Although arguments in favour of retroactivity have been criticized by jurists, the law-makers have always acknowledged the space for retrospective operation of criminal law, if needed. We have already discussed Shaw’s case. Another instance of retroactive operation would be the Nuremberg trials. Between 1945 and 1947, 13 different trials were held for war criminals which represented a large scale execution of Nazis. During these trials, steps were taken that went beyond the existing code of international law. Punishment was provided for all crimes against humanity and waging of a war of aggression was declared to be a crime. The Nuremberg trials were, therefore, retrospective in nature. They were justified by the fact that the acts done by the Nazis were so immoral in nature that applying an exception to the principle of non-retroactivity couldn’t be evaded.
Laws made by the judges are also essentially retrospective in nature. It is apparent that the concerned party is affected every time the court makes a decision wherein a previous case is reversed or a previously unsettled principle is solved with some clarity. Courts make such decisions despite the fact that the acts or omissions in question have been performed prior to the decision being given. However, judges do claim that their decisions aren’t retrospective as they are only interpreting the wide scope of the existing law. We can say that the law making power of courts has been accepted without actually determining or identifying the retrospective nature involved in the system of justice.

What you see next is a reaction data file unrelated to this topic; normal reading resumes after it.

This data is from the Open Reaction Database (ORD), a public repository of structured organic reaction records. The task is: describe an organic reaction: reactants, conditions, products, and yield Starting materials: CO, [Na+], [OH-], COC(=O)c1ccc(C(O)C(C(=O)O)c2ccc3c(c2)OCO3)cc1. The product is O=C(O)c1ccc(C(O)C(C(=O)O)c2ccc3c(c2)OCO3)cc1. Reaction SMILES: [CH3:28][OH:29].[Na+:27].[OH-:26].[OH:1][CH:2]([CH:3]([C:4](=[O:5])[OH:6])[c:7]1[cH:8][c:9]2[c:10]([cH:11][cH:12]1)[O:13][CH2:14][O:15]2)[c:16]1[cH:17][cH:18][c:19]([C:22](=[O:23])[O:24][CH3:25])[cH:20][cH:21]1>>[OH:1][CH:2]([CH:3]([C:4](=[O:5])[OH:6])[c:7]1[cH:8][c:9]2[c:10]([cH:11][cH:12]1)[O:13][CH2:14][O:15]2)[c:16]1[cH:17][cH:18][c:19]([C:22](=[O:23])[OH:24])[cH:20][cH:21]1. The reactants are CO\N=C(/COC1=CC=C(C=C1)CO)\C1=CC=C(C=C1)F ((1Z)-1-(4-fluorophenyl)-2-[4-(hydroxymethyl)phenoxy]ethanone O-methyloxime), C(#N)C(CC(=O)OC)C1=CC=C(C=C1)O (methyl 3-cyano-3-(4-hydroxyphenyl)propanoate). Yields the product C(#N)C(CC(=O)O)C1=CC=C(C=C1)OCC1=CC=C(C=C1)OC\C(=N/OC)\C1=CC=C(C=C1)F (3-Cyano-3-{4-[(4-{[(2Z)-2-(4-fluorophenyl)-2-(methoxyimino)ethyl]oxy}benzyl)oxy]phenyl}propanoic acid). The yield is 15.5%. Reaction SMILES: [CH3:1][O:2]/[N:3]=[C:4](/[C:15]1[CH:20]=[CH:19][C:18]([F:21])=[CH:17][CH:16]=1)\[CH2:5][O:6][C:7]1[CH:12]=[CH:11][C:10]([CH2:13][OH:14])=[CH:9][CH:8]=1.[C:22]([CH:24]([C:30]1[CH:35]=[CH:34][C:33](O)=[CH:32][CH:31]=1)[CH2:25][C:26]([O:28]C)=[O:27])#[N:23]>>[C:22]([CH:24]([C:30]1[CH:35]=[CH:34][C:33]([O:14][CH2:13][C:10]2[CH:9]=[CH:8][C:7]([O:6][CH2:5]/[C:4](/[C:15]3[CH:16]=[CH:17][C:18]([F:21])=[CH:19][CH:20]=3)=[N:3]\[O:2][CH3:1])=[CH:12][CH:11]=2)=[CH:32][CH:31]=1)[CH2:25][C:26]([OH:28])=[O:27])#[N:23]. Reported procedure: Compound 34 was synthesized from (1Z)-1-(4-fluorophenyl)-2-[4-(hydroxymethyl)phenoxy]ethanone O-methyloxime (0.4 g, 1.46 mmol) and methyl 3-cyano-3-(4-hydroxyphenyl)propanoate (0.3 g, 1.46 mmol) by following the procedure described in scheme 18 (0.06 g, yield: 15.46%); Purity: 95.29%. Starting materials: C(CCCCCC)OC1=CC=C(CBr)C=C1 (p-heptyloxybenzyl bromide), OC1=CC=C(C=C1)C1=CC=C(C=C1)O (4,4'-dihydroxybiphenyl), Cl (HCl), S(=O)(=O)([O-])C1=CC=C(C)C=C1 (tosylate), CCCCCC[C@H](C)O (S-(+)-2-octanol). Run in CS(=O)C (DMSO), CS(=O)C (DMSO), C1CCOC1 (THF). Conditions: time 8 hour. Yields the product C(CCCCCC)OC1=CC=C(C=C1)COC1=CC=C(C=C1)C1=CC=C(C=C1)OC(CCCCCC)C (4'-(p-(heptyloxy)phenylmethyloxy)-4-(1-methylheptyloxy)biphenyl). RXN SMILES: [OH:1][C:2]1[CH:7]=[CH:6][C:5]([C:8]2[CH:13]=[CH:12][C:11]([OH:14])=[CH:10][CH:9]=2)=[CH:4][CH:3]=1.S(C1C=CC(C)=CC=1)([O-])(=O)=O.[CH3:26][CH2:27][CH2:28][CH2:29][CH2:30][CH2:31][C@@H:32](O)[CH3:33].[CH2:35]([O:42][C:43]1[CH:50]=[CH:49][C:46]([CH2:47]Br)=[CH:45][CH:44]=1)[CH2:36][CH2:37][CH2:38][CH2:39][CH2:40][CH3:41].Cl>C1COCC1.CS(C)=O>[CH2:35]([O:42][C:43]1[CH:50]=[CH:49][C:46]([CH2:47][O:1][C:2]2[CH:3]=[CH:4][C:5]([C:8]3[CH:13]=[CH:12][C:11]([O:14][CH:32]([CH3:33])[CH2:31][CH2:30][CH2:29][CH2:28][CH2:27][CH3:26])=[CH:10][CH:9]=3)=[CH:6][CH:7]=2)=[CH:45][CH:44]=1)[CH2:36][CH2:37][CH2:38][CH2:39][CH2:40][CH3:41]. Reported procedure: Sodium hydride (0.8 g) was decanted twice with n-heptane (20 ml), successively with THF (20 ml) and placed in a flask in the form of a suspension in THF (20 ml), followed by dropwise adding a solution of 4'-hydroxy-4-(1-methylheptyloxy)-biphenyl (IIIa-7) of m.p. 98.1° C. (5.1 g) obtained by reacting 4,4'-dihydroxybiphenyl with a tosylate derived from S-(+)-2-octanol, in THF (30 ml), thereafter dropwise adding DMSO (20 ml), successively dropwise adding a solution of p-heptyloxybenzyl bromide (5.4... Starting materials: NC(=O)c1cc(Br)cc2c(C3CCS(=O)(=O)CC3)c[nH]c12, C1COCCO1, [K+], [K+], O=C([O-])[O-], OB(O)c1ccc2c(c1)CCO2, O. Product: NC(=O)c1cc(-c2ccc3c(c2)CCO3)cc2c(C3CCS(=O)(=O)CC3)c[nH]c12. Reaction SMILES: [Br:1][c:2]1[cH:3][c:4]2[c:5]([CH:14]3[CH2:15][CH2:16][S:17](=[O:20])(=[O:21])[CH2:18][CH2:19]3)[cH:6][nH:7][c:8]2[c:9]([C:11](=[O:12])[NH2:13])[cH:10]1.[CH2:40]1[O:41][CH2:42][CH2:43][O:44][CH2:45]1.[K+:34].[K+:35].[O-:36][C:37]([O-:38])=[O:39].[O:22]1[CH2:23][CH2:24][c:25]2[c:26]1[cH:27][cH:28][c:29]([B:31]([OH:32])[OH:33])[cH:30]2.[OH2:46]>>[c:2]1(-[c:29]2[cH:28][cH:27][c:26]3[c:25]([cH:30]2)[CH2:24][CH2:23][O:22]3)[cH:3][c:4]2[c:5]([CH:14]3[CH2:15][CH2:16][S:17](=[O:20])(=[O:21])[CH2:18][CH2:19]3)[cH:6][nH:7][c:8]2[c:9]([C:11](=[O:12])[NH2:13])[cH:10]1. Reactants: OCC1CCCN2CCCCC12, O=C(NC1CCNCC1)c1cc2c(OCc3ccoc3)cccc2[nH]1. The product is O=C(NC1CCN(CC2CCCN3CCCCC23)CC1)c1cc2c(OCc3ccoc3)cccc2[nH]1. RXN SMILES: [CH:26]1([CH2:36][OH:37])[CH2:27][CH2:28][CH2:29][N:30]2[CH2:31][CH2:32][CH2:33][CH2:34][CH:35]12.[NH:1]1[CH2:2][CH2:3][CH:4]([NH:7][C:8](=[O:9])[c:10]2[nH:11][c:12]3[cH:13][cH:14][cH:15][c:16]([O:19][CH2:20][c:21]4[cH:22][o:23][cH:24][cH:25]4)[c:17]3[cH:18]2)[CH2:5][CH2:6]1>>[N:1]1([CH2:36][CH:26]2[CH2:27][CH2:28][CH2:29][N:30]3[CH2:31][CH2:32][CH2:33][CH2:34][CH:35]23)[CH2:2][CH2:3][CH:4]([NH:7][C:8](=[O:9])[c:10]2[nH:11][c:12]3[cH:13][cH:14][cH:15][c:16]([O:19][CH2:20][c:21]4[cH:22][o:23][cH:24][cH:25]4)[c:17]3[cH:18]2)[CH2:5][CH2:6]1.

Although the tenets of interpretation of penal statutes do not sanction the provisions to be given a retrospective operation, there are many instances wherein this principle has been avoided, knowingly or unknowingly. This is primarily because retrospective operation has various connotations that haven’t been explored yet. There is a lack of clarity on the status of the principle of non-retroactivity. It is therefore of colossal relevance to render some clarity on whether the right against retroactivity has the status of a fundamental right.
A retributive approach to punishment has been adopted by the courts and has been used to punish retrospectively all around the globe. The arguments against the concept of ex post facto laws are justified. However, a limited application of the same would not be an issue. The principle, although significant, does not actually deserve the status of a human right that is absolute and fundamental in nature.
The Athenian Ambassadors were relieved from paying twice the money owed to the state that was withheld by them by Timokrates. However, the law was held to be invalid as it was retroactive.
Corpus Juris Civilis refers to the collection of works of fundamental jurisprudence issued by the order of Justinian I, Eastern Roman Emperor.
Shaw v DPP  AC 220
 G. Williams, Criminal Law, The General Part (2nd ed., 1961), p. 576.
1 L Ed 648.
7 3 L Ed 162.
269 U.S. 167 (1925).
Article 1, Section 9 of the US Constitution states that no bill of attainder or ex post facto law shall be permitted to pass and Section 10 states that no state shall pass any bill or ex post facto law.
1952 SCR 284.
A.D. Woozley, What is Wrong with Retrospective Law?, VOL 18, PHILOSOPHICAL QUARTERLY, 40-53(1968).
Retributive justice is a theory of punishment that when an offender breaks the law, justice requires that they suffer in return. Additionally, it requires that the response to the crime is proportional to the offence.
 G. Williams, op. cit., p. 601.